...After a chilly spring....

Not much is going on with me, except an ongoing war with the squirrels in my garden!  The bunnies seem to be stymied by the raised beds and knee-high fence on the side they could access, but the squirrels have stolen three or four ripening tomatoes.  I daren't poison them, because if they die in the yards to the east or west of us, dogs might suffer.  So we've bought some "critter barrier" netting and stakes, and will try to fence THEM out, too.

Not a single word of new information is coming from the nutritional world, that i've seen.  Of course, there continue to be BS articles and studies reported by corporate media, and the slap-downs from our favorite researchers, physicians and journalists.  There are also confirmations of things WE were convinced about a decade ago -- that's great for people just making up their minds now, but the rest of us are yawning.

My husband has independently discovered the efficacy of 2-5 intermittent fasting.  He is becoming pretty consistent about designating Mondays as fast-days, and extending it at least until Tuesday supper, and is getting good results from it.  I join him for Monday, but i usually have to start eating again at lunch-time the next day;  individual tolerance of fasting is obviously quite variable!  It works quite well for us to do it this way, though;  the rest of the week, he eats pretty much whatever he wants, and i'm more liberal with myself than i might be otherwise.

The light-triggered not-really-hypomania-but-something-similar, which i noticed in the late spring, is getting better.  Interestingly, i never noticed it before this year!  I've been controlling it with valerian, and keeping dark chocolate at my bedside to help me get back to sleep if it wakes me up.  I've cut back on caffeinated coffee some days, too (and i don't allow myself caffeine or nicotine after 4 in the afternoon, either).  I'm inclined to hypothesize that the insomnia many older people face is because of a dysregulated stress-hormone system.  Valerian seems to help control its secretion.

Self-awareness is truly the key to health when it comes to our diet.  I've gotten to where i can tell what macronutrient i need, if i sometimes feel unsatisfied in the evening.  I can tell when i need more B12 or iron, or magnesium, or salt -- definitely!  I can tell when i've taken in more carb than my body prefers.  Younger women with very-busy lives probably aren't going to be able to do it -- they're paying attention to too many other things to be able to devote attention to subtle physical clues, on top of their constantly-fluctuating hormonal balance.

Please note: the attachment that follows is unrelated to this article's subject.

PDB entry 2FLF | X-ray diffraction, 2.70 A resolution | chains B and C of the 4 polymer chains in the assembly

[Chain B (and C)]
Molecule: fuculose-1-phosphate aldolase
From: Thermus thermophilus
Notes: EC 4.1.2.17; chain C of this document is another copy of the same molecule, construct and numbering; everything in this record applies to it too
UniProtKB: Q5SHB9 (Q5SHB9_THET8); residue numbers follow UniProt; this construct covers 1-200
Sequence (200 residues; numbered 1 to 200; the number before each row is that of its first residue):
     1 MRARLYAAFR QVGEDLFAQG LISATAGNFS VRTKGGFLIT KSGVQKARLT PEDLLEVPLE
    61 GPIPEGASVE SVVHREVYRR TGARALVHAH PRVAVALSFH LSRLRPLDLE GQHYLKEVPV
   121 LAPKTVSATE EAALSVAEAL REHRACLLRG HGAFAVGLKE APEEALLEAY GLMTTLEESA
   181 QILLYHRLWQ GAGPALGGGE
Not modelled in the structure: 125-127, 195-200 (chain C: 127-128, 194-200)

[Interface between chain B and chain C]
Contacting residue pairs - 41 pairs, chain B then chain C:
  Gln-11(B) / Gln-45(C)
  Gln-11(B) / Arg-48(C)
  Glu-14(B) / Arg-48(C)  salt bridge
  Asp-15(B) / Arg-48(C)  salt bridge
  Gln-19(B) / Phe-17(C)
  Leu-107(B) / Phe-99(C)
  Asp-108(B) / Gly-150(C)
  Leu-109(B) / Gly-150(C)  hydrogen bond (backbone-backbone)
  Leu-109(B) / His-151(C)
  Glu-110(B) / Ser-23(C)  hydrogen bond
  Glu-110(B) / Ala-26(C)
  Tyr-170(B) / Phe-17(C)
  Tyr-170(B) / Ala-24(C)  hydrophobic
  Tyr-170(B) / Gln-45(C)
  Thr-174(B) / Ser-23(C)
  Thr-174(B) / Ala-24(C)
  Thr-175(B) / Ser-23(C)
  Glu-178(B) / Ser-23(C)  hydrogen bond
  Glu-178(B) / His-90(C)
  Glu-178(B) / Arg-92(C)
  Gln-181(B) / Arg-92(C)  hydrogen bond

You bet your ass, i wish i had learned 30 years ago what i know now, but i recognize how unlikely that would have been.  ;-)

Enjoy the sunshine, friends!  It won't be with us ALL year!

Saturday, July 2, 2016

"redundancy" redundancy ;-)

The other day when I posted, I named it before I wrote it, and then managed to forget to say something.  Oh well, whenever I post while busy, I often make mistakes of that nature!

The redundancy I was referring to is what has been going on in the LC nutrition world I frequent.  There is very little under the sun which is new, unfortunately.  ;-)  I'm the member of a few private groups on facebook, and a lot of the posted studies and articles are either repetitions or confirmations of everything we low-carbers are already convinced-of. 

Resolved:  that butter is good for you;  that sugar is bad for you;  that the amount of starch you can handle is extremely variable, depending on many things;  that the people who make our policy are dangerously influenced by processors of junk-food....

I suppose I should be glad that good studies/articles that support my own observations are out there -- the best-written of them I pass along to my friends who are interested in diet-influencing-health but who don't have my free time or passion for the subject.  I should also be unsurprised by the corruption of researchers (it's much harder to fool clinicians) who insist that metabolic and neurological toxins are okay "in moderation," but it still infuriates me.

In the end, that's why so many bloggers slow way down in producing fact-filled posts, or like me, change the discussion to observations of anomalies of experience.  I really miss the frequent expositions that Wooo used to treat us to, concerning everything from sociology to pharmacology, to her entertaining rants.  I sadly miss J Stanton, too, but he pointed this situation out a long time ago, here.

It's kinda like a version of "evolve or die," isn't it?  ;-)